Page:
Haneul Yoo


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Rethinking Annotation: Can Language Learners Contribute?
Haneul Yoo | Rifki Afina Putri | Changyoon Lee | Youngin Lee | So-Yeon Ahn | Dongyeop Kang | Alice Oh
Proceedings of the 61st Annual Meeting of the Association for Computational Linguistics (Volume 1: Long Papers)

Researchers have traditionally recruited native speakers to provide annotations for the widely used benchmark datasets. But there are languages for which recruiting native speakers is difficult, and it would help to get learners of those languages to annotate the data. In this paper, we investigate whether language learners can contribute annotations to the benchmark datasets. In a carefully controlled annotation experiment, we recruit 36 language learners, provide two types of additional resources (dictionaries and machine-translated sentences), and perform mini-tests to measure their language proficiency. We target three languages, English, Korean, and Indonesian, and four NLP tasks, sentiment analysis, natural language inference, named entity recognition, and machine reading comprehension. We find that language learners, especially those with intermediate or advanced language proficiency, are able to provide fairly accurate labels with the help of additional resources. Moreover, we show that data annotation improves learners’ language proficiency in terms of vocabulary and grammar. The implication of our findings is that broadening the annotation task to include language learners can open up the opportunity to build benchmark datasets for languages for which it is difficult to recruit native speakers.


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HUE: Pretrained Model and Dataset for Understanding Hanja Documents of Ancient Korea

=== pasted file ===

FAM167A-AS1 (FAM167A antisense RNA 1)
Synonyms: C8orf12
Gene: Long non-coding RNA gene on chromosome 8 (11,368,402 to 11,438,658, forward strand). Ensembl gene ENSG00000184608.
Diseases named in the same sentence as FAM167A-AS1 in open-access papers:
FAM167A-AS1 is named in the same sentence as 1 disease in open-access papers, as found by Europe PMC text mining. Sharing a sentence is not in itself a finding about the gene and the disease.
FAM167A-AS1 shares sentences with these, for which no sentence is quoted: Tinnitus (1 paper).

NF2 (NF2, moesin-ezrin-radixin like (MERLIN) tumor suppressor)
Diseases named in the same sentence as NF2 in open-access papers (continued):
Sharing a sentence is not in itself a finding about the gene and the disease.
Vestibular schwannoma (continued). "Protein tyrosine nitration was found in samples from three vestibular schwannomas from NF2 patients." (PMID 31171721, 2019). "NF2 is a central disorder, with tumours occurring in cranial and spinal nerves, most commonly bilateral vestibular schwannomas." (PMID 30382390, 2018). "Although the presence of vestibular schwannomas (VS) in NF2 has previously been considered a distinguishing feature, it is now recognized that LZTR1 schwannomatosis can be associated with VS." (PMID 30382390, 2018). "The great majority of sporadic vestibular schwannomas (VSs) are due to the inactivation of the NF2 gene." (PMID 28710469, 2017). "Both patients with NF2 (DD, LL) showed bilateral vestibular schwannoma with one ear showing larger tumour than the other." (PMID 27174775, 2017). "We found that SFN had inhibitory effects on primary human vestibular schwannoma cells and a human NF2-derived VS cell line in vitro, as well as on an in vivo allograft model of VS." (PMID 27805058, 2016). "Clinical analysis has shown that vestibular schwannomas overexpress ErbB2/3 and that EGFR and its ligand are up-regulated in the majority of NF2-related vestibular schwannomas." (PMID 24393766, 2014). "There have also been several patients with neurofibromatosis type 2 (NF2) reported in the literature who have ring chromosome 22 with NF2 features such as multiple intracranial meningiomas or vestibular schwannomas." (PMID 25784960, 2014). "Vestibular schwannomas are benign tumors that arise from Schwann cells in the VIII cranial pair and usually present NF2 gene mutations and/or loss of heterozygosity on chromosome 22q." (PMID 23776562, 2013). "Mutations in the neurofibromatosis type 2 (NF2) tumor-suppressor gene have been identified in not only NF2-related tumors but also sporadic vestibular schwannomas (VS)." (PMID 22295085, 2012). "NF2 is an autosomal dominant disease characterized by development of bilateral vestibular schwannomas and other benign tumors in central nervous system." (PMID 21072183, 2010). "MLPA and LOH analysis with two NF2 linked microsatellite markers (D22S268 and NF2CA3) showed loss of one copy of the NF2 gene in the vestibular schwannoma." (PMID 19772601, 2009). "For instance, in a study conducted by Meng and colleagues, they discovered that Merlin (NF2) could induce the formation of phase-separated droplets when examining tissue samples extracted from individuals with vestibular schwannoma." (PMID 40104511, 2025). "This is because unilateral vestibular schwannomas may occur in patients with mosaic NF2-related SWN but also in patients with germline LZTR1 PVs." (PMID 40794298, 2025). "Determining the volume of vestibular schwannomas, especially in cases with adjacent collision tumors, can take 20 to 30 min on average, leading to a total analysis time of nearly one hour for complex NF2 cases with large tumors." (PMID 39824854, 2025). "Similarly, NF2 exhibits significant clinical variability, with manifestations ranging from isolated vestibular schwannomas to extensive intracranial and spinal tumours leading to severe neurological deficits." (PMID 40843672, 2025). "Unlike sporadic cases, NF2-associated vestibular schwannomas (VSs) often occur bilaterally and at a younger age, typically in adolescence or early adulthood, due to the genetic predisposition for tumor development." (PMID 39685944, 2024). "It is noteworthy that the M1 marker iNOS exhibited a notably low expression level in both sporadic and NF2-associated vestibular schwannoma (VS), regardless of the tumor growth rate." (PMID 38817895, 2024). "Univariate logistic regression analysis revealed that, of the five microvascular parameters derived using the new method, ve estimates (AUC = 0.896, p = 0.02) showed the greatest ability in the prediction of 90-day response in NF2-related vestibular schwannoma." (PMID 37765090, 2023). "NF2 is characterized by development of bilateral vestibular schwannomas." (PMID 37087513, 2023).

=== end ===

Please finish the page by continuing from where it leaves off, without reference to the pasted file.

Haneul Yoo | Jiho Jin | Juhee Son | JinYeong Bak | Kyunghyun Cho | Alice Oh
Findings of the Association for Computational Linguistics: NAACL 2022

Historical records in Korea before the 20th century were primarily written in Hanja, an extinct language based on Chinese characters and not understood by modern Korean or Chinese speakers. Historians with expertise in this time period have been analyzing the documents, but that process is very difficult and time-consuming, and language models would significantly speed up the process. Toward building and evaluating language models for Hanja, we release the Hanja Understanding Evaluation dataset consisting of chronological attribution, topic classification, named entity recognition, and summary retrieval tasks. We also present BERT-based models continued training on the two major corpora from the 14th to the 19th centuries: the Annals of the Joseon Dynasty and Diaries of the Royal Secretariats. We compare the models with several baselines on all tasks and show there are significant improvements gained by training on the two corpora. Additionally, we run zero-shot experiments on the Daily Records of the Royal Court and Important Officials (DRRI). The DRRI dataset has not been studied much by the historians, and not at all by the NLP community.